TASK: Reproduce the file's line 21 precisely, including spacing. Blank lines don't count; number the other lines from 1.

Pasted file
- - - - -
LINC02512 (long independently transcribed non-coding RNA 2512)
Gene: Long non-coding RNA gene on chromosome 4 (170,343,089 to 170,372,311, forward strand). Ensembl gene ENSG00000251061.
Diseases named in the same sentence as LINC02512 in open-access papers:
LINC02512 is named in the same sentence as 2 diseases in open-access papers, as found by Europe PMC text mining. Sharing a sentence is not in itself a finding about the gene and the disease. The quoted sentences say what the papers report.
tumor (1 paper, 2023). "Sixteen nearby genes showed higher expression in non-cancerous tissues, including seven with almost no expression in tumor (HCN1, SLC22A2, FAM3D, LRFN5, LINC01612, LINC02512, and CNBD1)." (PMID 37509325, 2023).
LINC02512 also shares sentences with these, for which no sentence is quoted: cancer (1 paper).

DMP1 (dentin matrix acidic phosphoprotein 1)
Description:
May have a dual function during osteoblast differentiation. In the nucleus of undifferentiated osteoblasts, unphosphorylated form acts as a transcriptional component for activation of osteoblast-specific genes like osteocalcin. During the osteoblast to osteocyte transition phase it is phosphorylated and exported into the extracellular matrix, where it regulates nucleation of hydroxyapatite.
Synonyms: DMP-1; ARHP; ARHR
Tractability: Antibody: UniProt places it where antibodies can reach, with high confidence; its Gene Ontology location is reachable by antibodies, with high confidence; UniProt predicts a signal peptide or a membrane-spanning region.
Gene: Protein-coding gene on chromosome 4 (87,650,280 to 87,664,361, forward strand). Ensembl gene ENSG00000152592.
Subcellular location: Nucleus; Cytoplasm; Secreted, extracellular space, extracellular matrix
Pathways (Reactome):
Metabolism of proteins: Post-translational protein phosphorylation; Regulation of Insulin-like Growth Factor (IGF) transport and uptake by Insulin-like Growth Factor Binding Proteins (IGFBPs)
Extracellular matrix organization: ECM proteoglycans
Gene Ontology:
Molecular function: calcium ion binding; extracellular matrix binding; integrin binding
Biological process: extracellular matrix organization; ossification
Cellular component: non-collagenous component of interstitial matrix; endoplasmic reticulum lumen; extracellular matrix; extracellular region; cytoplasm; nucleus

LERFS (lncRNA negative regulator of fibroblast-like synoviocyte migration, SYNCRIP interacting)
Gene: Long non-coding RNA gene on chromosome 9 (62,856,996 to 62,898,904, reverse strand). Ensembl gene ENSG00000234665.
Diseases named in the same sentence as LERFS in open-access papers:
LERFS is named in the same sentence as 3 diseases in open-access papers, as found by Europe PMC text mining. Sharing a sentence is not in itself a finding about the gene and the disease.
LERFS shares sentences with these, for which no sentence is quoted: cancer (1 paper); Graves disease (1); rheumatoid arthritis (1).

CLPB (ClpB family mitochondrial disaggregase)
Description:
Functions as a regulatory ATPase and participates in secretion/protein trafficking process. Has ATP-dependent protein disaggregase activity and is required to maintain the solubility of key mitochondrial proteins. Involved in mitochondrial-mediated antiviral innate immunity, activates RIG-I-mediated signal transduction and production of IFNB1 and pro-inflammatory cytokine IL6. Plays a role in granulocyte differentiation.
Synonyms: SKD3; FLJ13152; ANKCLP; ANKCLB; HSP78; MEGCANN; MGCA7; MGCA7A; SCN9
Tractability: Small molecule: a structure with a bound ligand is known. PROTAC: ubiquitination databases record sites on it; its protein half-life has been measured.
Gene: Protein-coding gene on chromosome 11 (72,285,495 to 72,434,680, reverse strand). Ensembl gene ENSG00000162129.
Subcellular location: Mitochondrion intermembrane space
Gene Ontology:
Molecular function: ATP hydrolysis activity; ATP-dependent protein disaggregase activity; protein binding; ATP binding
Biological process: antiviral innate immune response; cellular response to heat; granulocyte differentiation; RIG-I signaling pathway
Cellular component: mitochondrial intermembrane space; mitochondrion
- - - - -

LERFS (lncRNA negative regulator of fibroblast-like synoviocyte migration, SYNCRIP interacting)